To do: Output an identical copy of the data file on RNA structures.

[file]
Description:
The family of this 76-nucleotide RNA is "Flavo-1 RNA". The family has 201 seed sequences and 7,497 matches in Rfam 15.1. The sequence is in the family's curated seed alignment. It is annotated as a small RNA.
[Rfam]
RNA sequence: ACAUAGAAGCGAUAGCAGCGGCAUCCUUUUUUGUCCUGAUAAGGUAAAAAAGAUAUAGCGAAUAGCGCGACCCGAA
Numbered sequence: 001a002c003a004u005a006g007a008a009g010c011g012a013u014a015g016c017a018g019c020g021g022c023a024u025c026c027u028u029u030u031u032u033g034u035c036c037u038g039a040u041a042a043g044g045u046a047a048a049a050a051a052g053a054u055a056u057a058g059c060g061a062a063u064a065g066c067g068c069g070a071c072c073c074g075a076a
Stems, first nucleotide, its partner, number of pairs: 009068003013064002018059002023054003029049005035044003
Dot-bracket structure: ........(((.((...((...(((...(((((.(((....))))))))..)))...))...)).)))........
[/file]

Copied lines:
Description:
The family of this 76-nucleotide RNA is "Flavo-1 RNA". The family has 201 seed sequences and 7,497 matches in Rfam 15.1. The sequence is in the family's curated seed alignment. It is annotated as a small RNA.
[Rfam]
RNA sequence: ACAUAGAAGCGAUAGCAGCGGCAUCCUUUUUUGUCCUGAUAAGGUAAAAAAGAUAUAGCGAAUAGCGCGACCCGAA
Numbered sequence: 001a002c003a004u005a006g007a008a009g010c011g012a013u014a015g016c017a018g019c020g021g022c023a024u025c026c027u028u029u030u031u032u033g034u035c036c037u038g039a040u041a042a043g044g045u046a047a048a049a050a051a052g053a054u055a056u057a058g059c060g061a062a063u064a065g066c067g068c069g070a071c072c073c074g075a076a
Stems, first nucleotide, its partner, number of pairs: 009068003013064002018059002023054003029049005035044003
Dot-bracket structure: ........(((.((...((...(((...(((((.(((....))))))))..)))...))...)).)))........